This position holds several remarkable features and implications:

First, the memorandum explicitly states that the DOJ remains free to use a defendant's acknowledgment of guidance documents to show that the defendant had knowledge of the applicable law.

Second, the memorandum does not in any way restrict the use of agency guidance for resolving matters within agency authority. In the health care context, this could include the agency interpretation that shapes claim denials or even exclusion of physicians or hospitals from participation in government programs. Furthermore, the January 25 memorandum was specific to civil enforcement actions, suggesting it does not extend to the DOJ's Criminal Division. This suggests that the failure to follow administrative guidance and other informal communications will continue to be used to prove the requisite mens rea in criminal actions.

Third, the memorandum calls into question the continued use of the implied false certification theory as a basis for False Claims Act liability, which was endorsed by the U.S. Supreme Court in June 2016 in Universal Health Services, Inc. v. United States ex rel. Escobar et al. Regardless of whether a court may still look to Escobar as precedent, the policy raises questions as to what types of guidance the DOJ may rely on in pursuing such a theory to prove False Claims Act liability.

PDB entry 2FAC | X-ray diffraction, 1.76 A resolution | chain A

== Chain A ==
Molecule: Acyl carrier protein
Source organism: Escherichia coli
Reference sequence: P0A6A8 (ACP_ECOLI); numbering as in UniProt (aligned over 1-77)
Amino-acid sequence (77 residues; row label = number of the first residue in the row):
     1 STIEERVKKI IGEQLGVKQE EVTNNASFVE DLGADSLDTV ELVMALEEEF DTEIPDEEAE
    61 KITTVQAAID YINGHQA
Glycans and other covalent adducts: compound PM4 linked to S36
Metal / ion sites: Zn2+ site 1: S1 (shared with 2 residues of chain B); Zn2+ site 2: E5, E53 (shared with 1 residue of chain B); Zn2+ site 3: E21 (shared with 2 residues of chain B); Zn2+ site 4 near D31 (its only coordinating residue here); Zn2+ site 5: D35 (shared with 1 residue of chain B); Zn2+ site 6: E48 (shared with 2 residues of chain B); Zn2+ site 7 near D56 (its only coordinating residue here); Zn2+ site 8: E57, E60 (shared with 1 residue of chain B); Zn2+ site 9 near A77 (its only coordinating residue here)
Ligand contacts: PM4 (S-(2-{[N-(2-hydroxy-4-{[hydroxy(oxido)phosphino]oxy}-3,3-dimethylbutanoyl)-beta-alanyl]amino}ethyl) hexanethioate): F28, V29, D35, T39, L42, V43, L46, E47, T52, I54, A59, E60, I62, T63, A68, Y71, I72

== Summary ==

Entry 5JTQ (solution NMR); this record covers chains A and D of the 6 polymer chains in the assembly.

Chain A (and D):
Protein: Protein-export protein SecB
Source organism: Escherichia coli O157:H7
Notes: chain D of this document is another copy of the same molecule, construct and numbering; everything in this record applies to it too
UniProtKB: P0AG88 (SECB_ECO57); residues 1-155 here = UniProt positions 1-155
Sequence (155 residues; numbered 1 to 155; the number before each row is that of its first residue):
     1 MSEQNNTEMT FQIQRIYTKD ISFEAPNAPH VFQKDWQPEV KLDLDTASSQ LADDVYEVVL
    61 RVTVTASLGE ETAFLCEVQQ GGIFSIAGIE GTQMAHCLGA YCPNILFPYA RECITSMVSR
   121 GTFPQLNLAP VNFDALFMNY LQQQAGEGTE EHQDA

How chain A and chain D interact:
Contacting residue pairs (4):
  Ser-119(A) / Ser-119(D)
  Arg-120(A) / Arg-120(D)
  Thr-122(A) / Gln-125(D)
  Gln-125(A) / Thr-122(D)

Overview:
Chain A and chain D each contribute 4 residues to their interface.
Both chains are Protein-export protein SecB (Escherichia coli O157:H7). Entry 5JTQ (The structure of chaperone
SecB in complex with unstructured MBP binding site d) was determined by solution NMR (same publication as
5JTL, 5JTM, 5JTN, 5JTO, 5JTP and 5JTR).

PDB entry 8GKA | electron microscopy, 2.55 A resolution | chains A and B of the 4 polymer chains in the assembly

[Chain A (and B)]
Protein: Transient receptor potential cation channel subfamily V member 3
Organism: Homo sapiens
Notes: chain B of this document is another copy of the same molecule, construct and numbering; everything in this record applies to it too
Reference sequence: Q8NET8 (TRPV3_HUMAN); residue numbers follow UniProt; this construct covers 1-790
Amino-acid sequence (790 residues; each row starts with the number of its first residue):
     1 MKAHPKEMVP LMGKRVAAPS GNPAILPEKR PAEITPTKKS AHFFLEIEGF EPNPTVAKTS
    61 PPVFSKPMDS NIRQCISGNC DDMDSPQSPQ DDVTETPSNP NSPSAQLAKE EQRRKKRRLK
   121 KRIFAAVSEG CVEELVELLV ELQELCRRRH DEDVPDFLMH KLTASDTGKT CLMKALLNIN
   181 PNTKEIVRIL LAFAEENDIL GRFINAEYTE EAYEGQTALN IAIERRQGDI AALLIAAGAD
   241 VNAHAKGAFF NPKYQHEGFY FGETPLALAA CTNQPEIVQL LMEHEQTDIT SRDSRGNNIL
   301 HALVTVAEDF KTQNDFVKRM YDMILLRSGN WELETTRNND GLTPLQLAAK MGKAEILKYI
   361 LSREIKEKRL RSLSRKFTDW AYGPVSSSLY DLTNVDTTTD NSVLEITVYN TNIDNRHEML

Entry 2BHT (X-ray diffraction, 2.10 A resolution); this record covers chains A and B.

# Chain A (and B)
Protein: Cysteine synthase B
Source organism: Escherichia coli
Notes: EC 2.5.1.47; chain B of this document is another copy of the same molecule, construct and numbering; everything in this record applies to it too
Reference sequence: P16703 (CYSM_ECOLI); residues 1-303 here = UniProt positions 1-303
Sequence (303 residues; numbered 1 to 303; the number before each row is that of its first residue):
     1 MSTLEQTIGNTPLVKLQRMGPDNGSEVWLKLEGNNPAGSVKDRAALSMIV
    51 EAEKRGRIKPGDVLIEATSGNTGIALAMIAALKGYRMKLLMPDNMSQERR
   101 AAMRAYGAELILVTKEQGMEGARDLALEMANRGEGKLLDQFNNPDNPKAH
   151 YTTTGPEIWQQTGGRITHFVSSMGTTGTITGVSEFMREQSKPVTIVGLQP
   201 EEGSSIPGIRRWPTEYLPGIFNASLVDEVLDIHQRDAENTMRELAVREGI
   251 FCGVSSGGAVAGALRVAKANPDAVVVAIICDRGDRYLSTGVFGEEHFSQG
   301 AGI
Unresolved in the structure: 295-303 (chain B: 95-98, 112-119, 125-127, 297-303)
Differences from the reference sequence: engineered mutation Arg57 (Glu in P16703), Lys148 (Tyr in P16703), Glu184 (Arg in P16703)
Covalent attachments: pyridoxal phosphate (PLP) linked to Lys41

Fourth, specific guidance documents that have routinely been pointed to as authoritative or even binding may no longer carry the same weight they once did. For example, the CMS Medicare Manual contains guidance that has never been the subject of the formal rule-making provisions of the Administrative Procedures Act, as have other forms of informal billing guidance such as local and national coverage determinations. Likewise, the FDA has published useful interpretive guidance, especially in oft-litigated areas like off-label marketing. Other traditional documents, such as advisory opinions and guidance on compliance with the Stark Law and the Anti-Kickback Statute, may no longer have the same strength of argument in a False Claims Act case.

Lastly, the proverbial "flip side" is the fact that the health care industry has routinely relied on this informal advice both to help conduct business and to provide peace of mind that stakeholders could rely on the guidance to explain their interpretation and application of a statute or regulation. The DOJ's recent directive raises the question of whether the DOJ will recognize that good faith reliance on agency guidance may still negate or be a defense to allegations of misconduct, even when the failure to follow the guidance may not in itself be the basis to allege a violation.

For more information on these policies or related questions, please contact Tom Barnard, Marisa Dorough, or a member of Baker Donelson's Government Enforcement and Investigations Group or Health Law Group.